Credit: Credit: Albemarle County Public Schools

A pilot program designed to improve safety conditions for children who enter or exit school buses has reduced the number of dangerous incidents on Albemarle County roads by more than 50 percent. The program involved the installation of extended stop arms that are three times as long as the stop arms currently in use on school buses throughout the Commonwealth.

To measure the impact of the longer stop arms, the transportation department for Albemarle County Public Schools lengthened the stop arms on 10 of its buses on various routes in the urban ring, as well as in Crozet, Scottsville, and the vicinity of Stone-Robinson Elementary School.

Over a test period during September, there were 118 violations by motorists who illegally passed a school bus while it was loading or unloading school children. This amounted to 0.81 daily violations for each of the 10 buses. This compares to 268 violations, or 1.79 per day, when the same buses on the same routes did not have the extended stop arms in use on the bus.

“These are incredibly encouraging results,” says Jim Foley, the Director of Transportation for the school division. “We know from the data that transporting students to and from school on a school bus is eight times safer than if students traveled in a passenger car. We also know that the single most significant step we can take to make school bus travel even safer is to eliminate those occurrences when motorists put school children at risk by ignoring the law that requires them to stop for a bus that is loading or unloading children,” he said.

Extended stop arms are a proactive measure, says Foley. They are more visible and can be seen earlier when deployed, as the pilot study indicated. Not only did more motorists stop for the school bus, but they stopped farther away from the front of the bus.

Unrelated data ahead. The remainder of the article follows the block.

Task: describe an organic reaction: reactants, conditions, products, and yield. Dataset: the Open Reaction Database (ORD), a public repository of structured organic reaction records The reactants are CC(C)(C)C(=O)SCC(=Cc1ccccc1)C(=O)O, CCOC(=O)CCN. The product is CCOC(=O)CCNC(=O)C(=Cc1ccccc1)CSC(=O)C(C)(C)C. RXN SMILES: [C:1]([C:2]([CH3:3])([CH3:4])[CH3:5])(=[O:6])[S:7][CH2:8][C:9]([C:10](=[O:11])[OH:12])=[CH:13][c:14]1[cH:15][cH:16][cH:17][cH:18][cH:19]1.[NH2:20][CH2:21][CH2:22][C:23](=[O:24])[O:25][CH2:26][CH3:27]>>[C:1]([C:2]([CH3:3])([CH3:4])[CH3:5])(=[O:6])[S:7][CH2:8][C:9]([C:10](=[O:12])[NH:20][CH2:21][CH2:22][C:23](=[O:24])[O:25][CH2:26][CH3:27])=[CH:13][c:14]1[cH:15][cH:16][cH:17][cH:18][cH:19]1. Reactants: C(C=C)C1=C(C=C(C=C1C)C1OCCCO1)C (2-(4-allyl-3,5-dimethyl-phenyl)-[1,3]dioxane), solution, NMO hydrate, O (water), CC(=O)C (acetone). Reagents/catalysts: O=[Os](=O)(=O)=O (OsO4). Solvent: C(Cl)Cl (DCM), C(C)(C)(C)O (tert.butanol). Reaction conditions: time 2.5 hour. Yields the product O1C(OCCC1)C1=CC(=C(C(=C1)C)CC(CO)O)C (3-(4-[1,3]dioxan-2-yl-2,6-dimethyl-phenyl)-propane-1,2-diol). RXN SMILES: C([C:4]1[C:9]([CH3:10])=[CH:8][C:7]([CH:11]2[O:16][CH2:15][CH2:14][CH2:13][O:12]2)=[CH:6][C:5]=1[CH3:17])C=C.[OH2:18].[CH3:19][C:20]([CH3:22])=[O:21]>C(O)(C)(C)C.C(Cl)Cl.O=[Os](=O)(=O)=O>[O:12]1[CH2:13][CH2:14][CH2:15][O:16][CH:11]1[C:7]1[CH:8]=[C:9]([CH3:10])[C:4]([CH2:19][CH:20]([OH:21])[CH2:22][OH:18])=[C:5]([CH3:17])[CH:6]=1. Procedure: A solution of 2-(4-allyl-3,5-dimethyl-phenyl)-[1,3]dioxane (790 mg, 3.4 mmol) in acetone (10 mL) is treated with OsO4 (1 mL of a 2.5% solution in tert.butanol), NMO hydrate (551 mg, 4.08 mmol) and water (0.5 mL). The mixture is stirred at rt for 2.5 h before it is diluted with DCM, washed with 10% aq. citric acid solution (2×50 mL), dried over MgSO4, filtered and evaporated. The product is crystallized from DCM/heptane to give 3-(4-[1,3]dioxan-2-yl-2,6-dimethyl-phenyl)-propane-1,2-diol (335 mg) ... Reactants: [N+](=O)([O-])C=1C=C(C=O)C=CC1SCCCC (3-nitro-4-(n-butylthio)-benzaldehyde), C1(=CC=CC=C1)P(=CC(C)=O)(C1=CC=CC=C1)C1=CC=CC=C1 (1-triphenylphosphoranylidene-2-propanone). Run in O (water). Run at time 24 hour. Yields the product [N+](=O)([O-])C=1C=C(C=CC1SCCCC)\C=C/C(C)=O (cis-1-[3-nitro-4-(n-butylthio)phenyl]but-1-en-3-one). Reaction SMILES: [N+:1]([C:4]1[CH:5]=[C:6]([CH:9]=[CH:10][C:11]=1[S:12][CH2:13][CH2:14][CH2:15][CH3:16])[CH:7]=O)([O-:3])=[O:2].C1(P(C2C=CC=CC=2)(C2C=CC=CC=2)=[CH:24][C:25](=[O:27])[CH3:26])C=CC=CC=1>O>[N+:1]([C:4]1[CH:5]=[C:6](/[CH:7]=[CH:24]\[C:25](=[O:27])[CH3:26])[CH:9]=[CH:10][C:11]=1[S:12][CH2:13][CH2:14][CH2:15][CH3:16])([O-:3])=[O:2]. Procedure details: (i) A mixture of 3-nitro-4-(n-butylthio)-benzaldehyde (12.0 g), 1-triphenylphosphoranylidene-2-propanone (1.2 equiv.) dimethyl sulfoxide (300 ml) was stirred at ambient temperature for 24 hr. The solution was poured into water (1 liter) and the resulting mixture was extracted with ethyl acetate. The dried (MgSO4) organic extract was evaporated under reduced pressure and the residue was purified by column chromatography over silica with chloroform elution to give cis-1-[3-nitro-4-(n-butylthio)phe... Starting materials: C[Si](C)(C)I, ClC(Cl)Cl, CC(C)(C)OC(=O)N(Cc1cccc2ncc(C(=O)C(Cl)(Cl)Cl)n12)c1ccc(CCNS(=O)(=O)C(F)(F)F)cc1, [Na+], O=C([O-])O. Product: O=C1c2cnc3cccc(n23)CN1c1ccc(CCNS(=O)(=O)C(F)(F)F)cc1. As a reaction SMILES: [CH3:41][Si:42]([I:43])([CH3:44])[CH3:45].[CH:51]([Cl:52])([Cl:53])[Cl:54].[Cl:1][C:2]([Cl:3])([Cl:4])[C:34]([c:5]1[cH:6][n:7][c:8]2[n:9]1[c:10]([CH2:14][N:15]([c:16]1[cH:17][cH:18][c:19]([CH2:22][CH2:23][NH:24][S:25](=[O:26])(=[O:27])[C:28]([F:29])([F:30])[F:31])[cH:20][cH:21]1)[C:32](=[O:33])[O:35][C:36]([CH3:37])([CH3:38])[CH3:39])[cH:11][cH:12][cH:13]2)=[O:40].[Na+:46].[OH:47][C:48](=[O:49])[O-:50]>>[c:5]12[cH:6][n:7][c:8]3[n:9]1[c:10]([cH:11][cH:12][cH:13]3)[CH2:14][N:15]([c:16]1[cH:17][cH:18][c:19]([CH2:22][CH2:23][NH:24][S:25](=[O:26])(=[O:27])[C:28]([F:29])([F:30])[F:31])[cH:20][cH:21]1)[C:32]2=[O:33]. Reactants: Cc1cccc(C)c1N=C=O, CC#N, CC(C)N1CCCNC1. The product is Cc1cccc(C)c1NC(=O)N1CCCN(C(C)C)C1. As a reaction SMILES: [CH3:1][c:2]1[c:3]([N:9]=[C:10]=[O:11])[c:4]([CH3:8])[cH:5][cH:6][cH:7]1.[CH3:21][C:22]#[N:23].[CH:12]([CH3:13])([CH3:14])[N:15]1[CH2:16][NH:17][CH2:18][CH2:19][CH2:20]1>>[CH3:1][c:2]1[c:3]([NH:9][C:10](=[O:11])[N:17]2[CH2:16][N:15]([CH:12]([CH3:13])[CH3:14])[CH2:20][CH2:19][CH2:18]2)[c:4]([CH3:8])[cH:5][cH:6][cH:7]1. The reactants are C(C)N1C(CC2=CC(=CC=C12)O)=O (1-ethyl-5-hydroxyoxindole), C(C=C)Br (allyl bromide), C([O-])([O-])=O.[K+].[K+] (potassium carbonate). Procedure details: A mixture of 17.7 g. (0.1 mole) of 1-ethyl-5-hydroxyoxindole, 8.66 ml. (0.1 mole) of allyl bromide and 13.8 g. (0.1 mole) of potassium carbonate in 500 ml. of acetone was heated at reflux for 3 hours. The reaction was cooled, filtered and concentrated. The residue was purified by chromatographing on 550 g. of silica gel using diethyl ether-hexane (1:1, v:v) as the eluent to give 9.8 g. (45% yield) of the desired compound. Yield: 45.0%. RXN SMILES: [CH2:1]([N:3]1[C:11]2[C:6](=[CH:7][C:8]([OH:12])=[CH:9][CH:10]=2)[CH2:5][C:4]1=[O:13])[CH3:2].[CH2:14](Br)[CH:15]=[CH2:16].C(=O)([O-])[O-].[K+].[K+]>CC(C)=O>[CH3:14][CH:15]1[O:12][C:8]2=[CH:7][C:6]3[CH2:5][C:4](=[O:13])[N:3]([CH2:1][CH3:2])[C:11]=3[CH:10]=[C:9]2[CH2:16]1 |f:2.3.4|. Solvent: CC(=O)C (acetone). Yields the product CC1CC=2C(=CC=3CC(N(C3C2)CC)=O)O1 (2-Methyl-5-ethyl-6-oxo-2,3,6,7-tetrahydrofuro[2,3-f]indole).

Albemarle County is one of two school divisions in Virginia that were authorized by the state Department of Education to modify their school buses to accommodate the extended stop arms. The results of the pilot study will be shared with a state committee that issues specifications for school buses. The committee can vote to permit any school division in Virginia to install extended stop arms as early as the 2018-19 school year.

Foley added that, if approved on a permanent basis, the number of school buses with extended stop arms could be increased to accommodate other areas of the county.

An Albemarle County Public Schools study done several years ago by its transportation department estimated that, each year, there are as many as 6,000 violations by motorists who ignore the flashing lights and stop arms that buses employ when students are entering or exiting a school bus.

Shortly thereafter, the School Board voted to ask the Board of Supervisors and the General Assembly to approve legislation that would allow for cameras to be installed on the outside of school buses to record violations by motorists who illegally pass a school bus. The program is similar to the red light cameras that the county and other jurisdictions use to enforce traffic laws. The camera records a violation, and a traffic summons is issued by mail.

Although both the Board of Supervisors and the General Assembly voted to authorize a school bus safety camera program, the implementation of the program has been delayed, because of the need for additional legislation that would specifically authorize the transfer of vehicle ownership information to the private contractor that operates the camera system.

“School bus safety camera programs have had a dramatic impact in other localities where the number of dangerous incidents of motorists speeding by a stopped school bus has been reduced. We are hopeful we will be able to move forward in the near future to add this capability to our continuing effort to keep children as safe as possible,” said Foley.